News, “This Place Rules” Is a People’s History of January 6: detailed suggestions and opinions about “This Place Rules” Is a People’s History of January 6.
Andrew Callaghan annoys others reporters. That’s because he seems to have struck a nerve.
The 25-year-old documentarian Andrew Callaghan has been pissing off reporters lately.
In his new HBO documentary, This Place Rules, Callaghan chronicles the events leading up to January 6, 2021, via dozens of man-on-the-street interviews with outlandish people of all stripes—from MAGA protesters to QAnon believers to self-proclaimed antifa members. In most scenes, Callaghan wears an ill-fitting suit and a bemused expression as he holds a microphone in the face of anyone willing to speak to him. There is something about him that causes people to burst into rants (and, too often, ad-libbed raps). But Callaghan’s interactions with conventional reporters have gone less smoothly than his chats with the masses.
In a recent interview with CNN’s Don Lemon, Callaghan said, “The movie’s not just about the Capitol riot and all that. It’s also about, like, media echo chambers, you know what I mean? And like the dangers of the 24-hour news cycle, and how, I think, mainstream media like Fox—and even CNN—competes for views by running constant, 24-hour news cycles based upon fear, division, outrage, and panic, probably to like, sell ads.”
Lemon, looking taken-aback, replied, “First of all, I don’t agree with what you’re saying, but I’m not exactly sure of how that played into people going into the Capitol and rioting on January 6. There’s nothing fake about CNN.” Lemon made a good point: The connection that Callaghan suggests between the 24-hour news cycle and the events of January 6 is tenuous. (His discussion of “echo chambers” also falls into a cliché that, as my colleague Ali Breland has written, ignores how social media actually works.)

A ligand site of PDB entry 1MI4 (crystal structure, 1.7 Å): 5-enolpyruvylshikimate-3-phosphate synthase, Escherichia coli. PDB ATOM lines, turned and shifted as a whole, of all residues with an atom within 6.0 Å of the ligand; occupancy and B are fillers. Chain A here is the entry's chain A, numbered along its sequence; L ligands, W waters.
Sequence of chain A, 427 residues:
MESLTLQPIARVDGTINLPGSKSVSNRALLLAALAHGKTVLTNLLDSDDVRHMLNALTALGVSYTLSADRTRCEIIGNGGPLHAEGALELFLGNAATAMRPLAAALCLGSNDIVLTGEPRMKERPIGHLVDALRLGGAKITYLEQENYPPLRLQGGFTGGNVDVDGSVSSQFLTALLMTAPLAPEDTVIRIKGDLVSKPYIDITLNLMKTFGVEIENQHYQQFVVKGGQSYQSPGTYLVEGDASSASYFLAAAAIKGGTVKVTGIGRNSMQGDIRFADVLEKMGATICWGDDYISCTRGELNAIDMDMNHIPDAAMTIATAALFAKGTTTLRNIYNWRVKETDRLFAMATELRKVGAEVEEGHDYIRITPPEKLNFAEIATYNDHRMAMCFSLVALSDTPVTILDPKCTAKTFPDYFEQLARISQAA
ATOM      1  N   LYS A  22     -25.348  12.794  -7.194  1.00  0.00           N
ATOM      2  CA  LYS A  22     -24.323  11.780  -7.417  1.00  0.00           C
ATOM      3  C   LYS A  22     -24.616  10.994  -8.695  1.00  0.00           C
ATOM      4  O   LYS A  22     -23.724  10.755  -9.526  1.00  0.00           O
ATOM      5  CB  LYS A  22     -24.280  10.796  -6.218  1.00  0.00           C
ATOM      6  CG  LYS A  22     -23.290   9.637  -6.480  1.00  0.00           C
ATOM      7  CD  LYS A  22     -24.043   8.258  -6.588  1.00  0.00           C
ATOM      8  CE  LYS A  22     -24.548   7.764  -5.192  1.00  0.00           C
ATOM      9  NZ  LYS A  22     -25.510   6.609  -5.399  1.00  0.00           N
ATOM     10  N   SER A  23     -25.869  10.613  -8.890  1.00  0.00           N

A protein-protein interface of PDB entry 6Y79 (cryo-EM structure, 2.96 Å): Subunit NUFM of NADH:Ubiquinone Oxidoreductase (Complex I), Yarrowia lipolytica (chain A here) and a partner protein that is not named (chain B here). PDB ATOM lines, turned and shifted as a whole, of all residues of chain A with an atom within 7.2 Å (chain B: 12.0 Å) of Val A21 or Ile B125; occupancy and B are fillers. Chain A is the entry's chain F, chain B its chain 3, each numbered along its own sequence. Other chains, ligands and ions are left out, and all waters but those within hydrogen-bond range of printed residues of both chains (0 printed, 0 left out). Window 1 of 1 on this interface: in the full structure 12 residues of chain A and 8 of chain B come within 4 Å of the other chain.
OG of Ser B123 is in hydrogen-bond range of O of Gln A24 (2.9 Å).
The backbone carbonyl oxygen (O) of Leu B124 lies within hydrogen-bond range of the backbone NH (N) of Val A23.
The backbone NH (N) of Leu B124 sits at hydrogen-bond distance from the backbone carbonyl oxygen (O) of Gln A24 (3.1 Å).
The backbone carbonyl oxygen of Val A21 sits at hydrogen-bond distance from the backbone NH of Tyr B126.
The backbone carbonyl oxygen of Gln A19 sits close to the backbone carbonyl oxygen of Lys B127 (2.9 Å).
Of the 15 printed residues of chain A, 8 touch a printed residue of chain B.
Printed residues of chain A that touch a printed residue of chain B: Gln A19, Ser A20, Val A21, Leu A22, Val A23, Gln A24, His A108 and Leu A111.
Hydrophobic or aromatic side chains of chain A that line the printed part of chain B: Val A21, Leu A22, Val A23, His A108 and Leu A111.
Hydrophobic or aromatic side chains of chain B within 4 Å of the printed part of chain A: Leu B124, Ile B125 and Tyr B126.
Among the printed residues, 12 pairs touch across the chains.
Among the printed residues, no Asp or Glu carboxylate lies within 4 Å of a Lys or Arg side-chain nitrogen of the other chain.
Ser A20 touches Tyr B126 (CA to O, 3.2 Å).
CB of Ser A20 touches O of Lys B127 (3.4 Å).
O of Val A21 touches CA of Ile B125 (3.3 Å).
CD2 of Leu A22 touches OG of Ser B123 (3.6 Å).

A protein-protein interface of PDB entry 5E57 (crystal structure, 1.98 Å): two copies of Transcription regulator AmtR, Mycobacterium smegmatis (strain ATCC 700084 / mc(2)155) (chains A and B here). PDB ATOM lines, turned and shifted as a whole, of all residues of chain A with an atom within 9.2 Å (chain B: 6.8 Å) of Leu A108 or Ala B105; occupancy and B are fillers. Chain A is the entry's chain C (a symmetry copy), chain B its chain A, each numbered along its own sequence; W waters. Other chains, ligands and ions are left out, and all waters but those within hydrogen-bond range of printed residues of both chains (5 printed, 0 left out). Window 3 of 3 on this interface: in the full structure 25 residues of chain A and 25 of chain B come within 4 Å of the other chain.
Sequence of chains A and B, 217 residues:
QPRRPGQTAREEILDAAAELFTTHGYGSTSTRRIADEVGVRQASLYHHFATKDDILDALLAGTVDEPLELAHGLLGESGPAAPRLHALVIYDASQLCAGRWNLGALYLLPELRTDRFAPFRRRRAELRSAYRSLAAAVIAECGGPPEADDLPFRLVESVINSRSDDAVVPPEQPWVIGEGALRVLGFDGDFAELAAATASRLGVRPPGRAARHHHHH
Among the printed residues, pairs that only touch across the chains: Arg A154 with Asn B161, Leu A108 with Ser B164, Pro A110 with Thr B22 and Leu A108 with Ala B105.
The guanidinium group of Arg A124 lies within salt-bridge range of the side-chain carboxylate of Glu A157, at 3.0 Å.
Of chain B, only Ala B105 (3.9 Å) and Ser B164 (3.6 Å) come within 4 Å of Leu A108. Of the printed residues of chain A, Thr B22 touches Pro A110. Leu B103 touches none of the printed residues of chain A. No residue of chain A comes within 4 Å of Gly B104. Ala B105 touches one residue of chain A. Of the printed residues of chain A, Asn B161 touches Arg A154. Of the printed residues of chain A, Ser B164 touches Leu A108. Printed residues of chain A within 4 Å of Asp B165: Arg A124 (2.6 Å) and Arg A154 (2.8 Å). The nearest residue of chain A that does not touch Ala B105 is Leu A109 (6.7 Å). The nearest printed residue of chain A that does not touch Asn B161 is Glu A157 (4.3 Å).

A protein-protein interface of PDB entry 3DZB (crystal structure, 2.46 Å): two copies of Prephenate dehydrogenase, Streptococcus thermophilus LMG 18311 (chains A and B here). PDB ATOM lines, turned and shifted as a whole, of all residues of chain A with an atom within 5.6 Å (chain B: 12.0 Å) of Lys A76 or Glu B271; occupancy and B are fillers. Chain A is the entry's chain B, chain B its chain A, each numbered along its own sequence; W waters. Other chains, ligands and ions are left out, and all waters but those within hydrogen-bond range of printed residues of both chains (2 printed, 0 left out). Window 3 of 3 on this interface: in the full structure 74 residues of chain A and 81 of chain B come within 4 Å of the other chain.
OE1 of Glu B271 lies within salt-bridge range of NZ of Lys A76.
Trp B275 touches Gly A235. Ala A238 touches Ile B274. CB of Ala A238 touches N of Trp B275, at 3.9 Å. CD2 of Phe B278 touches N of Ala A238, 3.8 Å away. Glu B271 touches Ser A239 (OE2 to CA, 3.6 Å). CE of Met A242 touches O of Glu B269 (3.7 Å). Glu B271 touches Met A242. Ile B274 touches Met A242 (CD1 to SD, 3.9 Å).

Still, Lemon’s indignant response made it clear that Callaghan had struck a nerve. In an October 2022 poll from the New York Times, 59 percent of registered voters said the “mainstream media” was a major threat to democracy. An additional 25 percent said it was minor threat. That’s more than said the same about Donald Trump.
Callaghan fared no better in an extended interview with WBUR’s Robin Young in front of a live audience in Boston. Young questioned Callaghan’s decision to interview conspiracy theorist Alex Jones and to include footage of himself pouring whiskey into Jones’ mouth while Jones lifted weights. “What did you want to get from Alex Jones?” Young said, as the audience laughed. “I’m serious. I mean, this is one of the most despicable Americans in our history. How do you think the Sandy Hook parents would feel about drinking with him?” Callaghan replied that Mark Bankston, the attorney who represented Sandy Hook families against Jones in court (and dramatically revealed Jones’ lawyers’ incompetence), enjoyed the scene. But Callaghan’s response didn’t matter—it was clear from Young’s chastising tone that she had made up her mind on the ethics of interviewing Alex Jones before she asked the question.